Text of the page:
Client News

Gainesville Sun: Dr. James M. Hurst: Quality trauma care

Monday, January 14, 2013

As a trauma surgeon with 35 years of experience, I have seen and treated all types of patients with a variety of life-threatening, traumatic injuries. Regardless of whether the trauma patient is a toddler who fell down the stairs, a grandparent who was in a car crash or an adult with a potentially fatal gunshot wound, the reality is that high-quality, readily accessible trauma care is critical to maximize survival and limit disability.

Time is the most precious commodity in treating traumatic injuries. Modern trauma centers are staffed, equipped and organized to get critically injured patients specialized care as quickly and efficiently as possible. No matter how efficient the care, however, patients have the best chance for survival when they receive trauma care within 60 minutes of their injury. The fact remains that only 38 percent of Florida’s trauma patients are treated in designated trauma centers, well below Florida’s published goal of 65 percent.

That is the problem the University of South Florida and Hospital Corporation of America committed to take on when we formed the USF HCA Trauma Network in 2010. The statewide network opened six trauma centers in underserved areas where independent needs assessments so indicated. The most recent opening was at Ocala Regional Medical Center in December 2012.

Unfortunately, the success of the network in bringing high-quality trauma care to underserved areas has also made us a target for criticism and even legal challenges. The challenges come from hospitals that operate trauma centers outside the trauma service area, such as Shands at the University of Florida, Shands Jacksonville and Jackson Memorial, but also from Munroe Regional in Ocala, which does not offer a trauma center.

These hospitals see Florida’s new, statewide network as unwanted and unnecessary competition with their own trauma centers and business objectives. Their latest legal challenges even ask the state to take the extraordinary measure of taking away the trauma center at Ocala Regional Medical Center, which is the first and only trauma center in that trauma service area. This action would deprive Floridians in Marion, Hernando and Citrus counties of expedited access to much-needed trauma care. In fact, a 2010 study published by the Department of Health showed these counties are the most underserved areas for trauma in all of Florida.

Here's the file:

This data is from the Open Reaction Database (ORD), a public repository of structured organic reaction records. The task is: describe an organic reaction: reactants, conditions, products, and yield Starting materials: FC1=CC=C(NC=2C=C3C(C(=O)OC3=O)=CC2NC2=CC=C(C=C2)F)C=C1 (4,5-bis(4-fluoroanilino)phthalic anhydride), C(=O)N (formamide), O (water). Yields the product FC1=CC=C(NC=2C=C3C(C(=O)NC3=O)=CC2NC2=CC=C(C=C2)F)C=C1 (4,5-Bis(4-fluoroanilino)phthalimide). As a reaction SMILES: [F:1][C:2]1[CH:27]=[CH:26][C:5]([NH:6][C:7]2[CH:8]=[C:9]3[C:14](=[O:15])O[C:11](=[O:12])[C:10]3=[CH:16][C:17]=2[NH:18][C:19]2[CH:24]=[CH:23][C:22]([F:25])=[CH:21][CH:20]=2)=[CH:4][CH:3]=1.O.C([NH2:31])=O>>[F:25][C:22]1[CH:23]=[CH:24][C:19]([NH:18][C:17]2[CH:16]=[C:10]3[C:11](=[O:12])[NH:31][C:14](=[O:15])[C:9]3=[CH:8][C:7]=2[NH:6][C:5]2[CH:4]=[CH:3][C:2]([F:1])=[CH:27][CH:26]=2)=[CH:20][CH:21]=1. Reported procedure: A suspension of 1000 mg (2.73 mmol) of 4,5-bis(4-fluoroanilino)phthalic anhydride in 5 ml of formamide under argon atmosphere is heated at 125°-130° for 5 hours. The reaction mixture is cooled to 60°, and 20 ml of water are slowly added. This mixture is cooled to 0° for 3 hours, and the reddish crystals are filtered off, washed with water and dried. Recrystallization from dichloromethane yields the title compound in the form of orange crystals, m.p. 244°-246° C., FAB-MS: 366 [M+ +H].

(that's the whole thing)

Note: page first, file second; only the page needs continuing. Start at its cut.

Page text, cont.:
The USF HCA Trauma Network was created to provide life-saving trauma care to patients in parts of the state where that type of care was most needed. The public need for each trauma center in the network was certified by the Florida Department of Health. Ocala is a prime example of where the needs of our state are being met by the network. The trauma center at Ocala Regional Medical Center is providing critical care to the most underserved area in our state.

Prior to the opening of the new trauma center at Ocala Regional Medical Center, seriously injured patients would be transported to Gainesville or Tampa. The 300 patients a year who were sent to those cities by ambulance or helicopter can now be treated in a fully functional local center within minutes. True, that means 300 fewer admissions for hospitals in Gainesville and Tampa, but much more importantly, it means improved survival chances for 300 Floridians. We have already witnessed the lives of many people being saved in the local community as a direct result of this new trauma center.

Traumatic injuries are the leading cause of death for all Americans under age 44. Florida’s health care providers should concentrate on developing the best means of fighting this killer, not on fighting turf battles with each other. Furthermore, this network is the first of its kind and will advance the field of trauma. It will be central to building high-quality, coordinated care throughout the state of Florida, creating a model for other states and networks to emulate. We should all work together to build the best trauma system in the country for the sake of saving the most lives and making a positive difference in our communities.

Dr. Hurst is the medical director of the USF HCA Trauma Network and a professor of surgery at the University of South Florida.

« Return to News